I have wanted to run the New York City Marathon before I really even started running. It has been a bucket list item since University and I have entered the ballot many times to no avail. In 2013 I started training for New York only to find out I was pregnant with our third child.
Fast forward to 2016, the NYC Marathon whilst still on my bucket list was not on my race calendar for this year. In May one of my oldest friends living in the US called to tell me she was expecting her first baby. I wanted to be there for her. We played around with timing and the second week of November worked best for her. The stars were aligning. I called the fantastic Travelling Fit crew who I raced Tokyo with on the off chance that there was still a spot and thankfully I snapped up one of the last entries. This was it. My dream race was on.
Landing on Friday night in New York City with no sleep knowing I was running the 5km dash through Central Park in the morning with my husband and the Marathon the following day, I started to realise I was probably not in my best form. I have had a tremendous year of running so I was somewhat unrealistic in my time expectations for this race.
Marathon Sunday: NYC’s Biggest Block Party
I think to give this race the justice it deserves; I need to set out some interesting facts about the world’s biggest and most popular marathon:
- 55,000 + people lined up on the streets of Staten Island with me that day
- 12,000 volunteers worked tirelessly from the early hours until the last runner crossed the line in the darkness and cold of Central Park
- Over 1 million people lined the streets and welcomed us to each of the 5 Boroughs
- 125 countries were represented that day
- The average finish time was 4:10:14
So as I entered the pre-race village after a security check I started to understand the enormity of what I was part of. With a bagel in hand and a black coffee kindly handed to me by one of the volunteers, I watched as runners from all around the world prepared themselves for a race they too have been dreaming about for many years.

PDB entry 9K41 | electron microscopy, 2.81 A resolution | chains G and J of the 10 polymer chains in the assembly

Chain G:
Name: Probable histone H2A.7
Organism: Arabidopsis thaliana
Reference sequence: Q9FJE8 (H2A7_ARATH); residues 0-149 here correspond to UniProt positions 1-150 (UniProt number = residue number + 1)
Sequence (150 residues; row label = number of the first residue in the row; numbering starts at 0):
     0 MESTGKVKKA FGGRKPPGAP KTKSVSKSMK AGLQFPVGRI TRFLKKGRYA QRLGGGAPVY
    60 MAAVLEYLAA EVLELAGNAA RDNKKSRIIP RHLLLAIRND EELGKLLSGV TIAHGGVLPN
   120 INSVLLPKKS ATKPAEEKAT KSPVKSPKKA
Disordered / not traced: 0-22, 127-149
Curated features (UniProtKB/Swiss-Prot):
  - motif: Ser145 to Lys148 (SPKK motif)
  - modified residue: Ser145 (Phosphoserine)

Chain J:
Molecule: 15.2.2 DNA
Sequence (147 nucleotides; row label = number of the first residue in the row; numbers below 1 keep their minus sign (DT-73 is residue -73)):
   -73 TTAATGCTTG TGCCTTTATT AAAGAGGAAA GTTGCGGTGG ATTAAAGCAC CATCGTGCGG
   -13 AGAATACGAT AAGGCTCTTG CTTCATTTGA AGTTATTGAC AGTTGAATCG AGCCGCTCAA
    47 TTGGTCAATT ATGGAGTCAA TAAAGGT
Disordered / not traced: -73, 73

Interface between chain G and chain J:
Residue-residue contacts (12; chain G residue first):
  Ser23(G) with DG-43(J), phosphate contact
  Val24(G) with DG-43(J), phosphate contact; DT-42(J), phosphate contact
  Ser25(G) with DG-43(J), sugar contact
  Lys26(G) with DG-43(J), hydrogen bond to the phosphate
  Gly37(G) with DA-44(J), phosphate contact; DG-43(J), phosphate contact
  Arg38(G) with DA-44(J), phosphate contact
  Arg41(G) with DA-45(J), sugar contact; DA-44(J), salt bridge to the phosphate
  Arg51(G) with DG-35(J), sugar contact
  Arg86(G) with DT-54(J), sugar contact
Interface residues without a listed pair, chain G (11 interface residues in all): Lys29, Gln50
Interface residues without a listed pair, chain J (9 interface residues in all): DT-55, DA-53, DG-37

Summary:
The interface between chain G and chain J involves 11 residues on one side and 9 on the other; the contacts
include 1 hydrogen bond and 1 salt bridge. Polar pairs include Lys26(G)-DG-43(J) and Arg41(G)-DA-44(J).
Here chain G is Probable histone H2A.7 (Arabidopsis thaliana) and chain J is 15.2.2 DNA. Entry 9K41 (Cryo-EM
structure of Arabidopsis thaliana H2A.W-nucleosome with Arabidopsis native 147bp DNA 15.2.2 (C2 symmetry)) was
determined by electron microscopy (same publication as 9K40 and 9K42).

And so it began, with ‘New York, New York’ blasting from loud speakers and shout outs to the many nations represented I crossed the start line to ‘welcome Australia enjoy New York City’. With tears in my eyes I began the long climb up the Verrazano-Narrows Bridge at snails pace with tens of thousands of others. Coming down into Brooklyn the atmosphere was electric and as I would find with the other 4 Boroughs the people welcomed us with open arms ‘Welcome to Brooklyn’ ‘Welcome Ana’ ‘Welcome Australia’ was shouted at me from every angle. What I didn’t realise was this was how it was going to be for the next 26.2 miles and on first avenue the crowds and shouting would hit a climax.
Nicole Bunyon asked me after the race ‘what was it like?’ and I quite honestly said it was like being a Rockstar for 42 km. It is like running the finishing chute of a big marathon but for the whole race. I have never and will never experience anything like this race again. The crowds were 6 deep. People were handing out food, Vaseline, water. Every second person had a sign ‘from 1 to 10 you are a 26.2’, ‘If Donald Trump can run, you can too’ – you name it I saw it that day. It was a special race in a special city.
The course itself was tough. I hadn’t anticipated the headwinds and the elevation. The hills coming up onto the bridges were steeper than I thought and getting through the people much more difficult. My time didn’t reflect the effort it took to cross that line but I walked away with much more than a time and a medal.
As I crossed the finish line on November 6 2016 my dream run had become a reality. Dreams can and do come true but it’s not without hard work, commitment and the support of my RMA friends, family (in particular my incredible husband) and coach Jodie that help make dreams a reality.
2016 has been an incredible year of running for me and so many others in our community. I can’t wait to share the next phase in the journey with my RMA friends and see what we can achieve in race season 2017.
Ana Croger resides in Brisbane QLD, she works as a lawyer, is married, and mum to three gorgeous children.